contractions of the uterus during labour and the ejection of milk during suckling
what does vasopressin do?
antidiuretic hormone - facilitates reabsorption of the fluid by the kidneys
What is the hypothalamic portal system?
a network of hypothalamic capillaries that feeds a bundle of portal veins that carries blood down the pituitary stalk into another network of capillaries in the anterior pituitary.
what is a portal vein in a portal system?
a vein that connects one capillary network wih another
what evidence is there for the hypothalamopituitary portal system as the hypothalamic control of anterior pituitary gland?
cutting the portal veins disrupts release of anterior pituitary hormones
hypothalamic hormones that stimulate the release of an anterior pituitary hormone
hypothalamic hormones that inhibit the release of anterior pituitary hormones
gonadotropin-releasing hormones stimulate the release of what from where?
release of follicle-stimulating hormone (FSH) and luteinizing hormones (LH) from anterior pituitary glands
all hypothalamic hormones are what kind of hormones?
how is hormones release regulated?
signals from nervous system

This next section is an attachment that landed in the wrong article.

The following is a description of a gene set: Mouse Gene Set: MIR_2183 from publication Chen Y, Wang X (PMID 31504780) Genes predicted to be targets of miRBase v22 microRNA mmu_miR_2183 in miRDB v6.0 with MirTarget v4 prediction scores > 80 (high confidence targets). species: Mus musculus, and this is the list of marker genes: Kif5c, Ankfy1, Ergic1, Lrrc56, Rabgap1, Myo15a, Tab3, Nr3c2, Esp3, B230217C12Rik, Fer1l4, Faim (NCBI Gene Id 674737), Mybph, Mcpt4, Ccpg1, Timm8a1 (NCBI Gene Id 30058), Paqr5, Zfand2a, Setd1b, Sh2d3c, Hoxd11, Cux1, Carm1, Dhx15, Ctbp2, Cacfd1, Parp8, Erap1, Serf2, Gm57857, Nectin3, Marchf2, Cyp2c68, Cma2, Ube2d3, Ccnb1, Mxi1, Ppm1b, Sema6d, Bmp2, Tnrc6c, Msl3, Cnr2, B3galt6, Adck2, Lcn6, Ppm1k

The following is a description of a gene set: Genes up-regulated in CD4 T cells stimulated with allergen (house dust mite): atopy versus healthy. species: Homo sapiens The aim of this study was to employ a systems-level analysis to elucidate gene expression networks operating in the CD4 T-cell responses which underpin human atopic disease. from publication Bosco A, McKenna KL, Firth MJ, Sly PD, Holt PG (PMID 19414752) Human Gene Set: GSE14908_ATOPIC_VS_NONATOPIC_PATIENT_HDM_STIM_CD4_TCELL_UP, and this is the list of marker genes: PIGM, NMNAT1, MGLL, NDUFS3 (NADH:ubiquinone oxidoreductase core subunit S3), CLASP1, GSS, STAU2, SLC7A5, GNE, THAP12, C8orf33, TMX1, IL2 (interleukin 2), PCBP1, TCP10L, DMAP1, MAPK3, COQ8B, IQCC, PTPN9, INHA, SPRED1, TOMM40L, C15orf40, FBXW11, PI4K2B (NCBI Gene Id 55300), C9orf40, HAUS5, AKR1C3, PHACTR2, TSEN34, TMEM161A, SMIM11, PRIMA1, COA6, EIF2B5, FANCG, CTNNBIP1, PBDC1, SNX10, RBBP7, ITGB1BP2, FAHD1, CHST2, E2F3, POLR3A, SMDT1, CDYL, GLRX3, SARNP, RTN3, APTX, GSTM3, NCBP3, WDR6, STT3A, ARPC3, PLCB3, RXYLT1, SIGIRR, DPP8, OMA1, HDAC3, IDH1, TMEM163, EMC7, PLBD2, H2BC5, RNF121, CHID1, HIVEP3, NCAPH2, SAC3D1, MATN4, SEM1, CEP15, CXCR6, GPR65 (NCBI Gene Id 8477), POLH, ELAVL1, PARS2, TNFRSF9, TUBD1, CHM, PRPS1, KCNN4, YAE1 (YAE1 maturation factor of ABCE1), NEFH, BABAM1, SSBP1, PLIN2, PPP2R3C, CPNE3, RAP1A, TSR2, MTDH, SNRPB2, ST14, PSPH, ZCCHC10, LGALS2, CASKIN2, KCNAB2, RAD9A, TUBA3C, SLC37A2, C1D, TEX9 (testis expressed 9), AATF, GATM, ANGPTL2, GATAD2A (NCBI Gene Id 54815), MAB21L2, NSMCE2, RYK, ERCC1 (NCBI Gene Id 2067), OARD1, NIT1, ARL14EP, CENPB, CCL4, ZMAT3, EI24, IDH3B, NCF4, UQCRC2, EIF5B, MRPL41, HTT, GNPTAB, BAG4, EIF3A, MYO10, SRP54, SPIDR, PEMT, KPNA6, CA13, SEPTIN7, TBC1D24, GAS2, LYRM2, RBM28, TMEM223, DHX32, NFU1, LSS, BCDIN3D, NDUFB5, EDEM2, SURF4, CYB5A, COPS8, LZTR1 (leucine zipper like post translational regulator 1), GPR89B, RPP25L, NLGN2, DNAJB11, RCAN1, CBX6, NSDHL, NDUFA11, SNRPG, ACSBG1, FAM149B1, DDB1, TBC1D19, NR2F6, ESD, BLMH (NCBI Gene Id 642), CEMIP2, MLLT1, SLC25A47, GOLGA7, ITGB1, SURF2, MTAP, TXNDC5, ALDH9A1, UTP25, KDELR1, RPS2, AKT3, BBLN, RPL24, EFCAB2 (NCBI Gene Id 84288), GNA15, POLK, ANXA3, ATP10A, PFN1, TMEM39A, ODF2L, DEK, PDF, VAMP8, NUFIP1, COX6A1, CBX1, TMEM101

signals for hormones
signals for nonhormonal chemicals in the blood
what endocrine glands have neural control?
all glands except the anterior pituitary
glands that are located in the brain are controlled neurally by what?
glands located outside the CNS are controlled neurally by what?
the autonomic nervous system - both sympathetic and parasympathetic branches
How are the effects of experience on hormone release mediated?
by signals from the nervous system, which may be triggered by signals from the environment (e.g. lengthening of daylight hours)
how is endocrine function mediated by other hormones?
-trophic hormones trigger other endocrine release
-negative feedback from circulating hormones in the blood decrease levels of trophic hormones
how is endocrine function regulated by nonhormonal chemicals?
-circulating chemicals like glucose, calcium, and sodium influence release of hormones (e.g. blood glucose level effects release of insulin)
explain pulsatile hormone release
hormones tend to be released in pulses several times per day in large surges